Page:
Note from Mike Bryan: David Safier has shown me a representative sample of the documents he received, and I can say without question that he has represented them accurately in this post. He has made a responsible decision not posting the documents online, since they contain the names of students as well as other information that the families would rightfully expect to be kept confidential.
by David Safier
This is what I received from someone who claims to have been connected with the India-based service that graded papers for Arizona Virtual Academy.
- More than 1000 papers written by students at Arizona Virtual Academy, most of them with the students' names attached.
- More than twenty Grade Tracking sheets with the names of all the students enrolled in AZVA writing courses.
- A spreadsheet with the names of more than 3,000 students enrolled in AZVA, with home addresses, email addresses, phone numbers, parents' names, students' birthdays and more.
The sender claims all these documents were on a server in India. Though I don't know the person who is the source of this information, at this point I have no reason to doubt the authenticity of the documents.
If these documents were indeed in the hands of the people grading AZVA papers in India, the graders knew the names of the students who wrote the papers. If they had access to the school enrollment records as well, they knew exactly how to contact the students, and they had enough information to pose as friends of the family, parents of other children in the school or anyone else who might appear to be someone the child could trust. In other words, they had the information necessary to gain and abuse an innocent child's confidence, if that's what any of them desired to do.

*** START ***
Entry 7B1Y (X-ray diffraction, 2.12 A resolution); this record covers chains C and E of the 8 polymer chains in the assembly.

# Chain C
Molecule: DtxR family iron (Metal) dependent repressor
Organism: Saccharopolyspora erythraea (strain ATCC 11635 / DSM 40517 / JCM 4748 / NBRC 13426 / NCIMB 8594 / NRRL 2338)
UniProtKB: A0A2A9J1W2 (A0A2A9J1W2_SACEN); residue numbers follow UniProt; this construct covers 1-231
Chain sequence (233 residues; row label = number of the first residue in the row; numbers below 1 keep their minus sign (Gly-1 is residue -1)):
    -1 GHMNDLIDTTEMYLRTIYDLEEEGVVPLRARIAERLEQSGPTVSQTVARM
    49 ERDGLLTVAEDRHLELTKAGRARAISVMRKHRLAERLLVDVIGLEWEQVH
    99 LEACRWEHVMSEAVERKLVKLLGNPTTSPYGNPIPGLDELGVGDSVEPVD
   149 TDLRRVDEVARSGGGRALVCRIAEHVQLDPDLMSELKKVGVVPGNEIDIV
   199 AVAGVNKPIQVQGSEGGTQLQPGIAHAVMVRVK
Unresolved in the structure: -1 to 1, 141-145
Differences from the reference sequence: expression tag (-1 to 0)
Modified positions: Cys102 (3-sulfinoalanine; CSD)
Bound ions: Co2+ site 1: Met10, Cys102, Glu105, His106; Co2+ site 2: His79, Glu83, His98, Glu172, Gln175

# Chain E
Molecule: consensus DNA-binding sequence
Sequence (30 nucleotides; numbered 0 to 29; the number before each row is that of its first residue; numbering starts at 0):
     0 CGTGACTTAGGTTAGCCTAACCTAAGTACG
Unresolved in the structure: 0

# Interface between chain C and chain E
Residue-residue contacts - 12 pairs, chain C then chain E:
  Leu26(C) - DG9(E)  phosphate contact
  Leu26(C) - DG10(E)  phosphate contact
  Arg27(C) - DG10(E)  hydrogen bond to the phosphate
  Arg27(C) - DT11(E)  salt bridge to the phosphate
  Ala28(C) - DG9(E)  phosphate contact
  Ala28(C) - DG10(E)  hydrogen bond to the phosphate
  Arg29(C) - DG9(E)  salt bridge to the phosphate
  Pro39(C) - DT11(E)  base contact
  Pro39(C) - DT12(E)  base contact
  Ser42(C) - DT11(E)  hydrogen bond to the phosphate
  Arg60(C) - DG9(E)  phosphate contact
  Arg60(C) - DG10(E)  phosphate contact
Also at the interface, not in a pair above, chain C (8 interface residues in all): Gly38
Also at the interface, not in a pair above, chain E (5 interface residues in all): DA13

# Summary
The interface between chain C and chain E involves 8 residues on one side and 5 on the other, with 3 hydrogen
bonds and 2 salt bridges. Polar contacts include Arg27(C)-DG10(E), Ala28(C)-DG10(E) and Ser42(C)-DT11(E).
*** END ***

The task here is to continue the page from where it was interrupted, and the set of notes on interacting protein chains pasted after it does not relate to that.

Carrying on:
I always feel the need to add a disclaimer after a paragraph like the one I just wrote. I'm not in any way suggesting people in India are more likely to prey on children than people in the U.S. Far from it. We know how widespread the problem is here; we don't need to look to other countries to find dangerous people. But Arizona has laws requiring fingerprints and background checks for all personnel at schools to make sure no administrator, teacher, secretary or custodian has a history that would indicate they might harm a child physically or psychologically. No such protections were in place for the India-based graders. The only protection the families had was the efforts AZVA and its parent corporation, K12 Inc., should have been making to assure that no personal information about the students or their families went to the graders in India.
If the documents in my possession originated in India as I have reason to believe, K12, a publicly traded, for profit educational corporation, demonstrated a frightening lack of concern for the safety and welfare of the children enrolled in its schools.
I'm not planning to post any of the documents I received in their entirety. Since the documents contain student names and information, that would be irresponsible. In the next few days, I'll post samples of the documents with all personal information removed. In this post, I'll describe what I have in my possession.